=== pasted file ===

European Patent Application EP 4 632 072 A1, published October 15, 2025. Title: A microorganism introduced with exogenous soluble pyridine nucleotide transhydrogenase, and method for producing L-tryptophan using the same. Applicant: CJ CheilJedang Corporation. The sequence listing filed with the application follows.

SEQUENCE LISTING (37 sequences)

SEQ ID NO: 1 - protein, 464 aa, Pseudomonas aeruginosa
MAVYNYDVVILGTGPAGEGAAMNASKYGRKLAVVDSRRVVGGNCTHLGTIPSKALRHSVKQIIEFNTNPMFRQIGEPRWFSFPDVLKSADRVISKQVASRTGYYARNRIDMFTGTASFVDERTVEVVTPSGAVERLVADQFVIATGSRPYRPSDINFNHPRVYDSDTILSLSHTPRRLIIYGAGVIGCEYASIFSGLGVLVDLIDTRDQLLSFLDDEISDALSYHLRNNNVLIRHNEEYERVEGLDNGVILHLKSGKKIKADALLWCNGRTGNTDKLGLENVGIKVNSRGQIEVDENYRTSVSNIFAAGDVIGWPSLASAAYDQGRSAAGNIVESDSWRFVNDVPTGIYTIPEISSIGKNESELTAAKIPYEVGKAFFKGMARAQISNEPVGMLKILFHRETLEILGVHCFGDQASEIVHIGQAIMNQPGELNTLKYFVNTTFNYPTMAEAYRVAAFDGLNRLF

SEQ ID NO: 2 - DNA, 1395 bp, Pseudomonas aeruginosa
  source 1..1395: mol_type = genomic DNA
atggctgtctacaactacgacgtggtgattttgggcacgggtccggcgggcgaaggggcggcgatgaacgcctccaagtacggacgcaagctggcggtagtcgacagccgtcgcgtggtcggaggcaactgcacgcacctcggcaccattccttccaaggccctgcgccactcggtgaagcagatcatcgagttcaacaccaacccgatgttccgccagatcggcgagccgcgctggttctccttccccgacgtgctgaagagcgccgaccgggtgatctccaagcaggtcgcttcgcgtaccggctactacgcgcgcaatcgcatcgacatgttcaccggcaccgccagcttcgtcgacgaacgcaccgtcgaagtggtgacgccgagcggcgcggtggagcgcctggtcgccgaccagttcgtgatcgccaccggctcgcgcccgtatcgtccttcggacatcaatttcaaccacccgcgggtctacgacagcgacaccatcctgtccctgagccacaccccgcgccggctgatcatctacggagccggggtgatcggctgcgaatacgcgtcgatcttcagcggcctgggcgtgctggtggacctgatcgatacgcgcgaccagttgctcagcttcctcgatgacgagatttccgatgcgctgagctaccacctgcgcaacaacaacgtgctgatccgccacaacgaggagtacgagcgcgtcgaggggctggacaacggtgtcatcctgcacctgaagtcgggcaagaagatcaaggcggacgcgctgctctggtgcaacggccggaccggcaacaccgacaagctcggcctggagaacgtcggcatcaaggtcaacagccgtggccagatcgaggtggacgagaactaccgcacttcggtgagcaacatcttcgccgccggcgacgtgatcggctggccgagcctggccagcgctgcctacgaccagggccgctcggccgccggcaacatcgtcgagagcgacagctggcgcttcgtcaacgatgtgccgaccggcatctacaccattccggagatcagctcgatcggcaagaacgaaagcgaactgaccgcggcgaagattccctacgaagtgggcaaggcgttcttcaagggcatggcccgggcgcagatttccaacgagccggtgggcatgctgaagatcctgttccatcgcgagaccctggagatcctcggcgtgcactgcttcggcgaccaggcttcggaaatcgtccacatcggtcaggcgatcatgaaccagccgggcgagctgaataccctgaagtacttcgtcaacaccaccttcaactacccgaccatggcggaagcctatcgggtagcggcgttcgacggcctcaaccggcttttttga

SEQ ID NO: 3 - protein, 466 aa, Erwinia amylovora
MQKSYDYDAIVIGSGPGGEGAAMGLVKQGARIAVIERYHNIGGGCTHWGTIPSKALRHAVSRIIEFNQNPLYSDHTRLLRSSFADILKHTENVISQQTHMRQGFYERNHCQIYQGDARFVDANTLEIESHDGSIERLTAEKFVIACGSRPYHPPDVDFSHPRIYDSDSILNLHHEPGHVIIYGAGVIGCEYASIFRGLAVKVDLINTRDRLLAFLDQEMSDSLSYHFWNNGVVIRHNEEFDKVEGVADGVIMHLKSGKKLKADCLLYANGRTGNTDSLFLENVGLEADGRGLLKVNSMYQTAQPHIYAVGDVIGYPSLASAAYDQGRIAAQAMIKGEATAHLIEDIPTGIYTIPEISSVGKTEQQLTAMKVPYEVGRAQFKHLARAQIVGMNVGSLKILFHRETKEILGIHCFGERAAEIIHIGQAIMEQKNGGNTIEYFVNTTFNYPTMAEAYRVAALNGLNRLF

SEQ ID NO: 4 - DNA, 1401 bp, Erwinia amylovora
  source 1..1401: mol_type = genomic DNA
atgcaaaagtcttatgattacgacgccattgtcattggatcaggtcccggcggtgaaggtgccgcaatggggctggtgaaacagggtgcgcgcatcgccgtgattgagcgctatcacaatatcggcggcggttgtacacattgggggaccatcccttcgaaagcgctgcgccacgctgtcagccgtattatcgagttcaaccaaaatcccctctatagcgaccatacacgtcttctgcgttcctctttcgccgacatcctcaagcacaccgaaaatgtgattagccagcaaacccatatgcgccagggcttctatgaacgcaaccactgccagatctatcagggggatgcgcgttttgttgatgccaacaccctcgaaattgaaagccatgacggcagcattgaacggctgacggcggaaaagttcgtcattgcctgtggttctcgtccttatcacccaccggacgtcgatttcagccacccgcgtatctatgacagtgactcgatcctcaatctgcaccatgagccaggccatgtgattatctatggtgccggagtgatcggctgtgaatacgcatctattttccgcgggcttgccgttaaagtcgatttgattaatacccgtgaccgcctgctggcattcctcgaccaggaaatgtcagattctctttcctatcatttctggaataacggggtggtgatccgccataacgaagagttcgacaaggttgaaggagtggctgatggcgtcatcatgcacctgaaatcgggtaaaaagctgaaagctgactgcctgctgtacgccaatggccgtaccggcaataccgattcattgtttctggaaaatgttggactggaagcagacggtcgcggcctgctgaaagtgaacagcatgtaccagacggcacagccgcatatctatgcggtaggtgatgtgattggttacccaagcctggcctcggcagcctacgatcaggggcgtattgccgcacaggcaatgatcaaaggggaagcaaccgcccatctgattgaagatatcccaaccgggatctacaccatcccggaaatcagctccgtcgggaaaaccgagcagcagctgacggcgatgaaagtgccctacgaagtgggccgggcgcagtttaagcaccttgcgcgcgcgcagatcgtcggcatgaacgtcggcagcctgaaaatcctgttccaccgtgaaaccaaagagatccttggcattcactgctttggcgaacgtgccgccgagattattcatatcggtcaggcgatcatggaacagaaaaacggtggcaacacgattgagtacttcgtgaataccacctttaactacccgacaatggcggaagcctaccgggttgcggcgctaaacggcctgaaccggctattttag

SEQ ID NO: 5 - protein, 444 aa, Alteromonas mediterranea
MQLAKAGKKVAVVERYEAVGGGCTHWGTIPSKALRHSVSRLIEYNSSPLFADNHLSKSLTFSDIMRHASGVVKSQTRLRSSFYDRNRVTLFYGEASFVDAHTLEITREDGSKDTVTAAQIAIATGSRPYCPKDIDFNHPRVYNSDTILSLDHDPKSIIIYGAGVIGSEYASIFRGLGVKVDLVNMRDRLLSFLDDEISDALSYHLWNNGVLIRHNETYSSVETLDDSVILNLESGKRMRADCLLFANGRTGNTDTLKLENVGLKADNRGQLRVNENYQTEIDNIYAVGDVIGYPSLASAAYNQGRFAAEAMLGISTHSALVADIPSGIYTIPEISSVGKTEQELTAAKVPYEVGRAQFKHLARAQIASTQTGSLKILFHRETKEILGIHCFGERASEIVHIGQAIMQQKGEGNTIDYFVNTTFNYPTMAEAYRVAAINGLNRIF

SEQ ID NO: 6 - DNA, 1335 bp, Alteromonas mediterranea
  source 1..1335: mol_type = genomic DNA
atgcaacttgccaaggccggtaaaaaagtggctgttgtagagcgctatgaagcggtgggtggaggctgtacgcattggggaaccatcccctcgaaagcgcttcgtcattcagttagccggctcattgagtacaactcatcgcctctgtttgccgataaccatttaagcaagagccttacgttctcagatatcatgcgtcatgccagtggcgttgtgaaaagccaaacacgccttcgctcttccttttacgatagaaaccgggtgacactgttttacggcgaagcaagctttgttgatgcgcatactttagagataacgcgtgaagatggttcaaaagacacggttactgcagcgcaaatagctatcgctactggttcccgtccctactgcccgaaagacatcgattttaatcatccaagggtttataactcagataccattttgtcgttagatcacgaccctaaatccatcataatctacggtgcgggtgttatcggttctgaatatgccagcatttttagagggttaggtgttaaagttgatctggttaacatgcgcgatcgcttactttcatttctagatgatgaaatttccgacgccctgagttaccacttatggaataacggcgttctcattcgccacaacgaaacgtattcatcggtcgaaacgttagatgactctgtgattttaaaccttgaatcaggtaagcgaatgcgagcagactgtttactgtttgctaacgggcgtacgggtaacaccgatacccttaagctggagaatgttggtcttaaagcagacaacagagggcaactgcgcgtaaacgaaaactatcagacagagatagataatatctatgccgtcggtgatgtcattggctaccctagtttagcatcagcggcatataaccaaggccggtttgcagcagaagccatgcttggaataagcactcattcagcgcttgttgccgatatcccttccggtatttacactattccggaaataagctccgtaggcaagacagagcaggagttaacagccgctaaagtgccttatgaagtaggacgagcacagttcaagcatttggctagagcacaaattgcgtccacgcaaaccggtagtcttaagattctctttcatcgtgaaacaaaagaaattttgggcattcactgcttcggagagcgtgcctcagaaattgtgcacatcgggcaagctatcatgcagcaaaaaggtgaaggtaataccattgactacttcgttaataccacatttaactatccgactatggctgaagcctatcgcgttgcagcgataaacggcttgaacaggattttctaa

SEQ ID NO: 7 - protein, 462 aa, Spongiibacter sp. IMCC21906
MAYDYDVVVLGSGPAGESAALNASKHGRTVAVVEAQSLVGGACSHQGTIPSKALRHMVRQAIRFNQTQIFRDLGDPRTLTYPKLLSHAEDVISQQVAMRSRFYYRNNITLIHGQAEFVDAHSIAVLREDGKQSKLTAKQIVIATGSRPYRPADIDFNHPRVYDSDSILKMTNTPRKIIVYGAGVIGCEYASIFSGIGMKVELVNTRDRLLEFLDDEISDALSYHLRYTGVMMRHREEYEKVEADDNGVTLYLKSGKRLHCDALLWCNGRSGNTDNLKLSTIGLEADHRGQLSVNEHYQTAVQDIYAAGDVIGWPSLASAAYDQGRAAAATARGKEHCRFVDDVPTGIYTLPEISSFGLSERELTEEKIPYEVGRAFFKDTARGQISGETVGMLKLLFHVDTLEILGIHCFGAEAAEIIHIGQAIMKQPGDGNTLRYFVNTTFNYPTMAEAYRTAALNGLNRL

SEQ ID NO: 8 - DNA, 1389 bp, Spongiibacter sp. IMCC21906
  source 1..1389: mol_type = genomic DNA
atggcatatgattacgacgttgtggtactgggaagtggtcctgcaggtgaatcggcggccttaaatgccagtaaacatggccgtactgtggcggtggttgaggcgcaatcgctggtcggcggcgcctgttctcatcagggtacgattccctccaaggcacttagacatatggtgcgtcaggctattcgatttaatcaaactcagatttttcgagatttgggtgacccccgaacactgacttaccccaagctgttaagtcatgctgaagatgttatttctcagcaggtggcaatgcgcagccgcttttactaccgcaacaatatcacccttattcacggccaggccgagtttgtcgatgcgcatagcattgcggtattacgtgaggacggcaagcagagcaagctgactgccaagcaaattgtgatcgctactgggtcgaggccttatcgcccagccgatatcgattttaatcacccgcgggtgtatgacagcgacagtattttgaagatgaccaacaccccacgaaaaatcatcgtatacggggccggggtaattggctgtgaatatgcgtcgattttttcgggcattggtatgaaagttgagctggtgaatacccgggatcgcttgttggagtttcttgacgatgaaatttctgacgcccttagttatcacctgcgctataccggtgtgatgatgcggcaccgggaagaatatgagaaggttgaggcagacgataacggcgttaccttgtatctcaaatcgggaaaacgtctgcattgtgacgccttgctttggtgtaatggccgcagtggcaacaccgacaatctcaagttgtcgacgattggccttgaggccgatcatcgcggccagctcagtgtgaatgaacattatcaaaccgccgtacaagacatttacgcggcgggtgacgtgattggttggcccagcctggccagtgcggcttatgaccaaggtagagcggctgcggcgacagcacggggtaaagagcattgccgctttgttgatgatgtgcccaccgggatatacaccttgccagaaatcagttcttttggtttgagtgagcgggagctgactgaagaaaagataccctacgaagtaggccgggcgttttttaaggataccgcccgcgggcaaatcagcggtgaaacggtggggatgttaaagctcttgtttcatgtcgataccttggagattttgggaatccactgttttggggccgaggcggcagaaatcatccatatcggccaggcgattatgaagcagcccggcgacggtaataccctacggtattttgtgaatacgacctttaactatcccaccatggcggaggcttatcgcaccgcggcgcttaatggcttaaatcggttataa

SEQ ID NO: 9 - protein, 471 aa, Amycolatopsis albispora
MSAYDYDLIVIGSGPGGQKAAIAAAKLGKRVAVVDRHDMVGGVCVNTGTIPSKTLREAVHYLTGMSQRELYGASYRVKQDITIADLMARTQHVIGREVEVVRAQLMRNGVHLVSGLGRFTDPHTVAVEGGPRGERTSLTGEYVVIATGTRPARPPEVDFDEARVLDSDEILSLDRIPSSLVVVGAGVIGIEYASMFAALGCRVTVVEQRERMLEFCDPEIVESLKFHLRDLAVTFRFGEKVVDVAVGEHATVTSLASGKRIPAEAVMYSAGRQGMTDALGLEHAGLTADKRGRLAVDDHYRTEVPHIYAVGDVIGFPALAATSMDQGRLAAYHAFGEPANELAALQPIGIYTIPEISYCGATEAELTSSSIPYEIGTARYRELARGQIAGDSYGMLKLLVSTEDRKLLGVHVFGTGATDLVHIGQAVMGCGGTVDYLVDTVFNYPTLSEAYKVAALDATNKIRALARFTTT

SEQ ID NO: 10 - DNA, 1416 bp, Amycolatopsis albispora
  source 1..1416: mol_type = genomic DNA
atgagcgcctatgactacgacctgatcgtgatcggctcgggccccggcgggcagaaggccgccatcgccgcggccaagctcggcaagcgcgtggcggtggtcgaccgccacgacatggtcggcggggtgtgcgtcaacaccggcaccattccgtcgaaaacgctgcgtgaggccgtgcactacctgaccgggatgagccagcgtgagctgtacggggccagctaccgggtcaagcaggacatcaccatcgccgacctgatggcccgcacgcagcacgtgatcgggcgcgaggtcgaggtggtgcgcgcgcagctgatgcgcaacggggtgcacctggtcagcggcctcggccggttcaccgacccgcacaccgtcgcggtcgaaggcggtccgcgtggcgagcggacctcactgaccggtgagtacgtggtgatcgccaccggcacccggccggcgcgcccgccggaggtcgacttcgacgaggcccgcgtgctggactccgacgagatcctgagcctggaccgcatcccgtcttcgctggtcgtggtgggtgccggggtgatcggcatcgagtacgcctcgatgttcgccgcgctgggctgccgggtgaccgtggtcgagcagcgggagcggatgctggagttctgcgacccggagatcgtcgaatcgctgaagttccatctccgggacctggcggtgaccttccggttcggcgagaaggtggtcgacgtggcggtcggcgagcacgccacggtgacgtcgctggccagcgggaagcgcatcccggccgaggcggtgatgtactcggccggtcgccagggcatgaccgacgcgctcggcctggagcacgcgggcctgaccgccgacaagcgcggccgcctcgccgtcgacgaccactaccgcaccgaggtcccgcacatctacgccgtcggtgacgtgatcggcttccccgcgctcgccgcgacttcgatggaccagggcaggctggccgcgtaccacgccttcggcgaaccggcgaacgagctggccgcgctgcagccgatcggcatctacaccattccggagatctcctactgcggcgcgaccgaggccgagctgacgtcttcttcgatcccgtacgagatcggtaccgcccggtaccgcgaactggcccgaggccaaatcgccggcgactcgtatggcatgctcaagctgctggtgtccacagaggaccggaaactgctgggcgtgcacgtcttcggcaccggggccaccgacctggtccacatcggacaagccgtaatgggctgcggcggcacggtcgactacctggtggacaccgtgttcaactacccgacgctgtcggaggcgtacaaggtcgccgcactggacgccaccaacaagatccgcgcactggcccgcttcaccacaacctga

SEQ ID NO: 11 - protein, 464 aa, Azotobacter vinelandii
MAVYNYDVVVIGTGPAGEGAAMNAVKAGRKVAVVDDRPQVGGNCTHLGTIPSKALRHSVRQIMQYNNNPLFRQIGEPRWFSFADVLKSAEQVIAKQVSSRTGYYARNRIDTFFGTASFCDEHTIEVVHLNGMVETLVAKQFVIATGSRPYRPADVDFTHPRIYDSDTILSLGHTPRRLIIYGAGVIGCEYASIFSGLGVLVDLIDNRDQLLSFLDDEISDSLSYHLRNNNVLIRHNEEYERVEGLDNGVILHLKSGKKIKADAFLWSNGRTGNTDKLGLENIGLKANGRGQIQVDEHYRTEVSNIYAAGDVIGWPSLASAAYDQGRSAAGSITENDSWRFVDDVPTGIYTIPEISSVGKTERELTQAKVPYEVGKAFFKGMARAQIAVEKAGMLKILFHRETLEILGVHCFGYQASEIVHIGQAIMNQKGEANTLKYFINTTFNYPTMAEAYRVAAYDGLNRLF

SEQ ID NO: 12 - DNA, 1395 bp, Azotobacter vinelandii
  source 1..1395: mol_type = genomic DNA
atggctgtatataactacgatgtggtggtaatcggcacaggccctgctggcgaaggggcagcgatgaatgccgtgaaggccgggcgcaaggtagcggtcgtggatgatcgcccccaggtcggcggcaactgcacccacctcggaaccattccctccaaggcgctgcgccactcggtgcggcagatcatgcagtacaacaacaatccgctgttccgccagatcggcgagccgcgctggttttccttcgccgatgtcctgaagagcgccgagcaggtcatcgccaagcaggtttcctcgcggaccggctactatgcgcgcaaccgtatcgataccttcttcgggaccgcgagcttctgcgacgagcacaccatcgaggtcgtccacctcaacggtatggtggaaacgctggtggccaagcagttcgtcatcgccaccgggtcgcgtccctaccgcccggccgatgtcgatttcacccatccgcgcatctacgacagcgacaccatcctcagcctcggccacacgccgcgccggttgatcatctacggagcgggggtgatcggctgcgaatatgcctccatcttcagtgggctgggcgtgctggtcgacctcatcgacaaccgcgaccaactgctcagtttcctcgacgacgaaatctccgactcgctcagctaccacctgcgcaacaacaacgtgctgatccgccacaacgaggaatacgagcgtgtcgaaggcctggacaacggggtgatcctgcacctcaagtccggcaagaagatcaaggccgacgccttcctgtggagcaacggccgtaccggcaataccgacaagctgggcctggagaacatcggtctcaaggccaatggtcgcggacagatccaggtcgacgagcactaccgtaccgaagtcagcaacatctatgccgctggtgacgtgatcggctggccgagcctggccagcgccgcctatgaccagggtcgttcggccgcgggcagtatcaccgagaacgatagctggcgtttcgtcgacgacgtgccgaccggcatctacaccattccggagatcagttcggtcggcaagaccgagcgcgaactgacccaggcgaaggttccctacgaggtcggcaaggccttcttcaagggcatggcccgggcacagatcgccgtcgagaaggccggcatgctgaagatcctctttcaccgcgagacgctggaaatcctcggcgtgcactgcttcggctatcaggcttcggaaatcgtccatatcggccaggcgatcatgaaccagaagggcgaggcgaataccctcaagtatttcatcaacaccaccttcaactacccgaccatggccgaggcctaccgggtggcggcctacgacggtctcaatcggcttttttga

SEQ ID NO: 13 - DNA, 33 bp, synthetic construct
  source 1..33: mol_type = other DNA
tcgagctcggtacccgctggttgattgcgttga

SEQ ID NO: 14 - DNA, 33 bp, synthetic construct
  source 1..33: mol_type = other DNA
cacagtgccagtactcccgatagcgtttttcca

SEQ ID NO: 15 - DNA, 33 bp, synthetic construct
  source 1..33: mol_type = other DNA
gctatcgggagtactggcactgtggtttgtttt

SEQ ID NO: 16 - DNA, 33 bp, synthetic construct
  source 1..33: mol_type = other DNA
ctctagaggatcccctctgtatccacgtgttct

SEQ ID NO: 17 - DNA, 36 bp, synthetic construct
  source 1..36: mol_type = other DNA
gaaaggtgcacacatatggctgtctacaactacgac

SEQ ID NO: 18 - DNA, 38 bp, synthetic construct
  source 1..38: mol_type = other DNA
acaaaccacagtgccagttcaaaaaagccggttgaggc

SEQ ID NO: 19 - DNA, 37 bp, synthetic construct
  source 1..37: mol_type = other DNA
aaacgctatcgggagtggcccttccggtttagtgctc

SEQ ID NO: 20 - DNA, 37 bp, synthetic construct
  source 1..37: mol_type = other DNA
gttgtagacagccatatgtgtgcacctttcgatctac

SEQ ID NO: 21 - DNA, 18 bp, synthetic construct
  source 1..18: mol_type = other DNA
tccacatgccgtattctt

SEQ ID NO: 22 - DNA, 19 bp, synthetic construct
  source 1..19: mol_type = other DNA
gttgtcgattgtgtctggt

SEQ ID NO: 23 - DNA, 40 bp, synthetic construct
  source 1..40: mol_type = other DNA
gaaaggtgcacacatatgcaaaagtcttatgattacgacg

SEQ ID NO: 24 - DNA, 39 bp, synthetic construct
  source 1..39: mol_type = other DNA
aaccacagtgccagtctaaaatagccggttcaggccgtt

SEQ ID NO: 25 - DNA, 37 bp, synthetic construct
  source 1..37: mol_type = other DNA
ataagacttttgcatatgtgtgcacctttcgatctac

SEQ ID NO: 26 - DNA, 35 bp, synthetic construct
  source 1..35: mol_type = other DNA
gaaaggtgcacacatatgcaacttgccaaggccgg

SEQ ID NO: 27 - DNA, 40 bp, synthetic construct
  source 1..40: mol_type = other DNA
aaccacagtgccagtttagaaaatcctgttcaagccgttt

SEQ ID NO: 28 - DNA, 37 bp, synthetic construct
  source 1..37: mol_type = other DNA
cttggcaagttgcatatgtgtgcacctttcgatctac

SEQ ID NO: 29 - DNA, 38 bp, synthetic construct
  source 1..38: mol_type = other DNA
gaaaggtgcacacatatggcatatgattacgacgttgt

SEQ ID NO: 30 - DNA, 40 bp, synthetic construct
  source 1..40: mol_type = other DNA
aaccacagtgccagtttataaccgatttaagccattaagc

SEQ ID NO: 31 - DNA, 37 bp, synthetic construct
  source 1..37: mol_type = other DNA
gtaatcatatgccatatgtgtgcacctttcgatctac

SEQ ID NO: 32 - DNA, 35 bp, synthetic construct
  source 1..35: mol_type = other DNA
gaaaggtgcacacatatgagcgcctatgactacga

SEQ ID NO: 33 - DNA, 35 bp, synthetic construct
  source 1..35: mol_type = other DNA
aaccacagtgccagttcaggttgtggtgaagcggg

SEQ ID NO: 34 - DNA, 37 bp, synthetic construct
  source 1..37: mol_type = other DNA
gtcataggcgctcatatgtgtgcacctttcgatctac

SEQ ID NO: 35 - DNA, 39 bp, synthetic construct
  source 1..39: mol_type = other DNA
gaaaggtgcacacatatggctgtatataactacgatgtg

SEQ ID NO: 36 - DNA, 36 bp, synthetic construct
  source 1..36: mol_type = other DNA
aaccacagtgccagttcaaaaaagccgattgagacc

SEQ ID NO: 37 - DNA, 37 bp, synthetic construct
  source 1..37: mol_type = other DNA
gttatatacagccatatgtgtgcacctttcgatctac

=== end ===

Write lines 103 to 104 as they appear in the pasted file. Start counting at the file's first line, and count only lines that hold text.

  source 1..36: mol_type = other DNA
aaccacagtgccagttcaaaaaagccgattgagacc